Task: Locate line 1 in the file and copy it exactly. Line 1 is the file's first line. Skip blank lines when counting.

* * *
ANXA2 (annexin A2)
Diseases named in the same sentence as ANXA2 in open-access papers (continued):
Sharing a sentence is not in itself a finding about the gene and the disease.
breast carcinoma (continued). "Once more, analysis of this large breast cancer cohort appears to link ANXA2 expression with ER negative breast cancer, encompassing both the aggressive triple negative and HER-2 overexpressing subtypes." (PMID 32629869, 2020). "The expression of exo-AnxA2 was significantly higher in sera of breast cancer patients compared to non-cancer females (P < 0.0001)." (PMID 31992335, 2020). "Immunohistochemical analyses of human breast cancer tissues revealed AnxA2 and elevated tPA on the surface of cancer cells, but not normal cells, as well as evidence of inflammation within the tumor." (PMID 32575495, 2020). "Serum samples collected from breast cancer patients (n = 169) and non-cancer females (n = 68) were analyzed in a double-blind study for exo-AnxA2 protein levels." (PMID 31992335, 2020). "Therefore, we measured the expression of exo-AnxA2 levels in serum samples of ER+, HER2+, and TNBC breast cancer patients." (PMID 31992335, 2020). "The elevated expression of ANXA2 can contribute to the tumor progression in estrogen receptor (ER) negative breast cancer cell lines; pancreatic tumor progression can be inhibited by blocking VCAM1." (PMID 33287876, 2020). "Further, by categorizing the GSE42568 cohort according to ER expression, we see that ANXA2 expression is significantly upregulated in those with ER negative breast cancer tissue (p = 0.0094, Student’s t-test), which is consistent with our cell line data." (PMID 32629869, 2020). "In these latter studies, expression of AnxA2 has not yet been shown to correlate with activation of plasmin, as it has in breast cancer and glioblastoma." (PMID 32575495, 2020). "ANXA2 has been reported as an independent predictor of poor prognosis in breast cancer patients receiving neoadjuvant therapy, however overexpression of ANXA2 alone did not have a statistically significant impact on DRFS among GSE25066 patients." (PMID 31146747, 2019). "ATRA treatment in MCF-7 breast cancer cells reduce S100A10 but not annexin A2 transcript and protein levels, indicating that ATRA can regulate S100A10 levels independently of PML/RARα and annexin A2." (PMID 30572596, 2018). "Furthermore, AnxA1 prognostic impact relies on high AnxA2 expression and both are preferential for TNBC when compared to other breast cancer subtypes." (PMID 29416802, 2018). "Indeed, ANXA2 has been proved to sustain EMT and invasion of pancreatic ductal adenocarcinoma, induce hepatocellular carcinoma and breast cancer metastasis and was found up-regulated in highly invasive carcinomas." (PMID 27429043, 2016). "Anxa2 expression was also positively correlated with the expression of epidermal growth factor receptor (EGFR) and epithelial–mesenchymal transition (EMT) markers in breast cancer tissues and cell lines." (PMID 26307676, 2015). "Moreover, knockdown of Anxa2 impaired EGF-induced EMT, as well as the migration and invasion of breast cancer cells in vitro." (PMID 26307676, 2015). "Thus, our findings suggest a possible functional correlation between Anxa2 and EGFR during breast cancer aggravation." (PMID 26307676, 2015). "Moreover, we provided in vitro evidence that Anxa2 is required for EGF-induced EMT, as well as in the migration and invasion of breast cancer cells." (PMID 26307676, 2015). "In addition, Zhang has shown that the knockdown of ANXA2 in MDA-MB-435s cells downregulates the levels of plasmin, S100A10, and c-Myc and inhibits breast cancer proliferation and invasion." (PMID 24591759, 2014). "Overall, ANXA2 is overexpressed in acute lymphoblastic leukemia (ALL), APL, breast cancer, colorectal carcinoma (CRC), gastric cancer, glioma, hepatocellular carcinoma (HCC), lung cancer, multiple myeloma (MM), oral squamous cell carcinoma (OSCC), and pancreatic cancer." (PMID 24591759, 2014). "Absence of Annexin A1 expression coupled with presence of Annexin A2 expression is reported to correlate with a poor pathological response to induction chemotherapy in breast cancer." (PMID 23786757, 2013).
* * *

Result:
ANXA2 (annexin A2)